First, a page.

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AIMS AND OBJECTIVES: The aim was to identify publications relating to near patient testing (NPT), the use of alternative delivery systems between laboratory and general practice, including electronic data interchange (EDI), and computerised diagnostic decision support (CDDS), in the primary care setting to answer the following questions. What is the availability of NPT for primary care? What evidence is available to support the clinical effectiveness of NPT? What evidence is available on the accuracy and reliability of NPT within primary care? What evidence is available on the cost-effectiveness of different NPTs? How may CDDS improve the effectiveness of NPT? What evidence is available that compares NPT and existing laboratory services? What evidence is available on the cost-effectiveness of EDI or alternative delivery systems? HOW THE RESEARCH WAS CONDUCTED: Eight databases were searched, and the bibliographies from relevant publications checked for completeness. Unpublished work and publications not included in the databases were obtained by personal contact with collaborators, and from a postal survey sent to heads of academic departments of general practice and clinical chemistry and to researchers active or interested in the field worldwide. Questionnaires were also sent to 150 commercial organisations. Publications that met agreed definitions and reported original data were included in the systematic review. Of the 1057 publications identified, 102 (92 related to NPT, eight to CDDS, and two to EDI) were passed to the reviewers for appraisal of validity. The limited amount of published research relating to any particular NPT prohibited meta-analysis. Scoring systems to assess the validity of evaluations were also difficult to apply. RESEARCH FINDINGS: A wide variety of NPT systems have been developed. In general, the quality of the methods reported in the literature was poor. The issue of patient convenience and acceptability has not been adequately addressed. No evaluations of alternative delivery systems met the review criteria. No studies have evaluated the telephone or fax machine as a means of reporting results. For EDI, the majority of papers were descriptive. EDI and alternative delivery systems are not a replacement for NPT when the provision of an immediate result might have an impact on the quality of care. EDI may have clinical and cost advantages over traditional means of communication, but this has not been evaluated. The advisory role of the laboratory can be supported by CDDS. The use of CDDS and NPT has not, however, been fully evaluated. Few economic analyses have been conducted, and most were simple cost analyses. There are insufficient data for conclusions to be drawn on the cost-effectiveness of NPT in primary care. RECOMMENDATIONS: FURTHER SYSTEMATIC REVIEWS: Subject-specific systematic reviews are required that include laboratory and secondary care studies, and consider the potential for altering current management and patient acceptability. Priority topics include: biochemistry profiles on desktop analysers; cholesterol testing; urinalysis for the diagnosis of urinary tract infection; anticoagulation control; NPTs for the identification of acute infection. (ABSTRACT TRUNCATED)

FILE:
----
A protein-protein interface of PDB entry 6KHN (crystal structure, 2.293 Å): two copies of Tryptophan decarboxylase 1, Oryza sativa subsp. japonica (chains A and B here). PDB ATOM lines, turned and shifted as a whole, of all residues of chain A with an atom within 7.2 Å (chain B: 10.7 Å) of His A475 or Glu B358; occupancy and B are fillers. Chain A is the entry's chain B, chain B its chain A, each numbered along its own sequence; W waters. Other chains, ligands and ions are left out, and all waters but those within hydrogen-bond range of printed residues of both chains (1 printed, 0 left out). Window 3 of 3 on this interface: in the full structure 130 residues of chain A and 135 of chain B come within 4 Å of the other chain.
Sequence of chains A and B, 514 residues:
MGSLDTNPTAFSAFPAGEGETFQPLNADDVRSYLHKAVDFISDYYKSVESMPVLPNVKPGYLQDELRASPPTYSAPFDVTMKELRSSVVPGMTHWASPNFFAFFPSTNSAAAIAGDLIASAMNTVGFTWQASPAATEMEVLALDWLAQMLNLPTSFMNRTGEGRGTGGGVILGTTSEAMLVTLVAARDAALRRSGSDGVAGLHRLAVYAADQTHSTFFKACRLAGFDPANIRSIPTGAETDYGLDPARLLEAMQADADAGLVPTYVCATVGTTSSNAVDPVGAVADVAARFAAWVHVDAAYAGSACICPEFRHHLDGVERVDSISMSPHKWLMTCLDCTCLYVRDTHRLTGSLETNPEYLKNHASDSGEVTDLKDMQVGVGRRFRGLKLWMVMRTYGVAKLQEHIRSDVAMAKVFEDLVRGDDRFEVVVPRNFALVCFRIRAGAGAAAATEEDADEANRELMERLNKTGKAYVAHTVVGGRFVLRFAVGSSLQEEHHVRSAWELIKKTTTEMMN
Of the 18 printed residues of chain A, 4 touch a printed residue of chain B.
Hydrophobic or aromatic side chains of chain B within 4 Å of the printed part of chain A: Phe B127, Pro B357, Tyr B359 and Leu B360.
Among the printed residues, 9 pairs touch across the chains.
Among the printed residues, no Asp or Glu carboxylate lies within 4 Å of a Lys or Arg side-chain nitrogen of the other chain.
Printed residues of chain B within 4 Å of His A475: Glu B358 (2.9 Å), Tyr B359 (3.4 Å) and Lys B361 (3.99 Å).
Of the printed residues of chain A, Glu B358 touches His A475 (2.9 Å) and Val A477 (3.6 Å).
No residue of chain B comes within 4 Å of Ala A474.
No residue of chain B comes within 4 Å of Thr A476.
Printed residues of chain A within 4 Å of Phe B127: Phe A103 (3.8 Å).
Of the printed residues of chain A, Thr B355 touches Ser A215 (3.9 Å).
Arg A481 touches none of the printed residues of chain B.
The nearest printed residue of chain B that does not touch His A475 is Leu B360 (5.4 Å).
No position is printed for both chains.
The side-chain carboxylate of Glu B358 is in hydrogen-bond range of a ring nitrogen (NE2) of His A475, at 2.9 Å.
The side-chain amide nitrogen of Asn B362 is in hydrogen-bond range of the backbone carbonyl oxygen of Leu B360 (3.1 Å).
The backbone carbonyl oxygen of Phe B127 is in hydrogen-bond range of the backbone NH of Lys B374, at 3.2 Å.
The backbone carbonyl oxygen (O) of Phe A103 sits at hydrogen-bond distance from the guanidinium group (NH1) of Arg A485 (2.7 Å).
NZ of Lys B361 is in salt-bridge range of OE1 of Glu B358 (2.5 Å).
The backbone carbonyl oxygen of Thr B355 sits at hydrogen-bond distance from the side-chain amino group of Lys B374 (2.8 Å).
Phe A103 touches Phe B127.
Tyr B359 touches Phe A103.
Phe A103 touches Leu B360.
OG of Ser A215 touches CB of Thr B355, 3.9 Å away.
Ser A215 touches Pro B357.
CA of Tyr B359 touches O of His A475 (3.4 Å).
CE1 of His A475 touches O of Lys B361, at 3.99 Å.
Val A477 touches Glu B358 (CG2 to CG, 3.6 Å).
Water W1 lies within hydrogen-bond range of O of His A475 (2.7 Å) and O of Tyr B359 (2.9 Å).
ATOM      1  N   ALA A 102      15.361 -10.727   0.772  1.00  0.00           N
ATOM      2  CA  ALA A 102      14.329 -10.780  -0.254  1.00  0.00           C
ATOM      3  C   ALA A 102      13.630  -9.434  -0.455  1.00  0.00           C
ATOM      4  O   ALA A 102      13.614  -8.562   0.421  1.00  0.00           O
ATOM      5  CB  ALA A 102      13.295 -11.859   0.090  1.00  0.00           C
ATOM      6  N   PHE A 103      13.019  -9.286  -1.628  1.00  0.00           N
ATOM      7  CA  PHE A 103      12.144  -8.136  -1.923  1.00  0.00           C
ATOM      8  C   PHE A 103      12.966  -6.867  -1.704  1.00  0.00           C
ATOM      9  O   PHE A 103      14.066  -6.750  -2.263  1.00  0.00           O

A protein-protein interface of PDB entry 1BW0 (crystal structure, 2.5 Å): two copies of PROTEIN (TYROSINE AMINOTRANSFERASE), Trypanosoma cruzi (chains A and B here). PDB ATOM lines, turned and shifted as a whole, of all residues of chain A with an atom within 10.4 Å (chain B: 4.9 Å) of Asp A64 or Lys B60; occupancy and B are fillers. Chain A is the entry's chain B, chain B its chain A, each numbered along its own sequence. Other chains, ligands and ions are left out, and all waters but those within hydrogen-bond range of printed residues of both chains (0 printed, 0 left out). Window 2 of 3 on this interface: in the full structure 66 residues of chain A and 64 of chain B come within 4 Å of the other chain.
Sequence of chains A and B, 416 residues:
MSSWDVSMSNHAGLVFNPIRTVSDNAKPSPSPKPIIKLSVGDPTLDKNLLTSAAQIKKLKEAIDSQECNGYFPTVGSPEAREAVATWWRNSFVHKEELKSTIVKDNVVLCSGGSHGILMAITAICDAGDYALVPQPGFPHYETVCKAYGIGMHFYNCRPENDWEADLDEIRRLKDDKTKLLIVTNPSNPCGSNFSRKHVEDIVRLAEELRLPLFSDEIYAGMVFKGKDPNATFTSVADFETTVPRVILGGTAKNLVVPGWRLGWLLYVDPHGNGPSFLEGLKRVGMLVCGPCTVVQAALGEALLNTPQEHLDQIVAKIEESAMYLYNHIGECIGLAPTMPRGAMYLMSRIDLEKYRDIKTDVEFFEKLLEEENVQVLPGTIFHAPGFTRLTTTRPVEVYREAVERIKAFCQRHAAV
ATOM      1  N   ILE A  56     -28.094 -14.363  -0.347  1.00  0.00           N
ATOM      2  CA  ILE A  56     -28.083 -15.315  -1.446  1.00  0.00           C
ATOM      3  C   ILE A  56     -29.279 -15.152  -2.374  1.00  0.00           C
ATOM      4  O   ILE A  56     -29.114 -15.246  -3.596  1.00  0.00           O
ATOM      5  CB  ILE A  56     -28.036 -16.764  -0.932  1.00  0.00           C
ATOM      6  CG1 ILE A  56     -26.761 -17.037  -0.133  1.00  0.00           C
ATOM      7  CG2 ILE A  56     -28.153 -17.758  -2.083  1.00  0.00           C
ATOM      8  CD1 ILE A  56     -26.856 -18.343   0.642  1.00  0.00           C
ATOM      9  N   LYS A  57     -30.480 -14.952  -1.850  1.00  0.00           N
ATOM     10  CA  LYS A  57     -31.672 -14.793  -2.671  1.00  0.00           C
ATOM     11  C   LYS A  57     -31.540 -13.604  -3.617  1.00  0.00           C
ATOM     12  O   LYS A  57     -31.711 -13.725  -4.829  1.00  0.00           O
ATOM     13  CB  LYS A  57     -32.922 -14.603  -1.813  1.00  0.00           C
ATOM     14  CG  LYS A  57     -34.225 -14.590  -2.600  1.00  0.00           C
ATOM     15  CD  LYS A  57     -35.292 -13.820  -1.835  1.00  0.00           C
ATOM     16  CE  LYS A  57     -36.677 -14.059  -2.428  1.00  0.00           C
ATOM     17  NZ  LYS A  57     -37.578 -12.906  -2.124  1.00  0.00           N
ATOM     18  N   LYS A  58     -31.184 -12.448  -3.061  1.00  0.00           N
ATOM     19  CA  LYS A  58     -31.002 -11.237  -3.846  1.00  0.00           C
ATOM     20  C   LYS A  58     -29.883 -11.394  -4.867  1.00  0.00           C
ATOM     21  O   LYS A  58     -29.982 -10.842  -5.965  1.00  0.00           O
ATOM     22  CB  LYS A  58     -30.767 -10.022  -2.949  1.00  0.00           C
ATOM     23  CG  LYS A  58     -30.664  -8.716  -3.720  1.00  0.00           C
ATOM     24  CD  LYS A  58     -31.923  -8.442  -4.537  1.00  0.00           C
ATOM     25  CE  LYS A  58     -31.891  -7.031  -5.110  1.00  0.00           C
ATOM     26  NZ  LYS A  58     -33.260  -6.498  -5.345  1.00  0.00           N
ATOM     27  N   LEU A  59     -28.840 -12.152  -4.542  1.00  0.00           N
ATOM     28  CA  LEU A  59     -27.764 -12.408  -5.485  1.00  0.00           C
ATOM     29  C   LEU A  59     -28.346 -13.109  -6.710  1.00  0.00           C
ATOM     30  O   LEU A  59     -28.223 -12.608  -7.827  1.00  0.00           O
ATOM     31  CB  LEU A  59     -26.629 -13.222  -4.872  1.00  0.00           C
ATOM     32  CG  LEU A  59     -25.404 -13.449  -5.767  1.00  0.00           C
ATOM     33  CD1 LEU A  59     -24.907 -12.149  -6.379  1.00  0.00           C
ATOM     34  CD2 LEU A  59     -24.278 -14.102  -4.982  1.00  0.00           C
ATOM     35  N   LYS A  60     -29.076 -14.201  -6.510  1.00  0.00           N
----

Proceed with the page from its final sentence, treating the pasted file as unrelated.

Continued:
Type

Journal article

Journal

Health Technol Assess

Publication Date

1997

Volume

1

Pages

i - 229

Keywords

Cost-Benefit Analysis, Diagnostic Tests, Routine, Female, Humans, Male, Physicians' Offices, Point-of-Care Systems, Pregnancy, Primary Health Care, Quality Control, Reagent Kits, Diagnostic, Reproducibility of Results, Technology Assessment, Biomedical, United Kingdom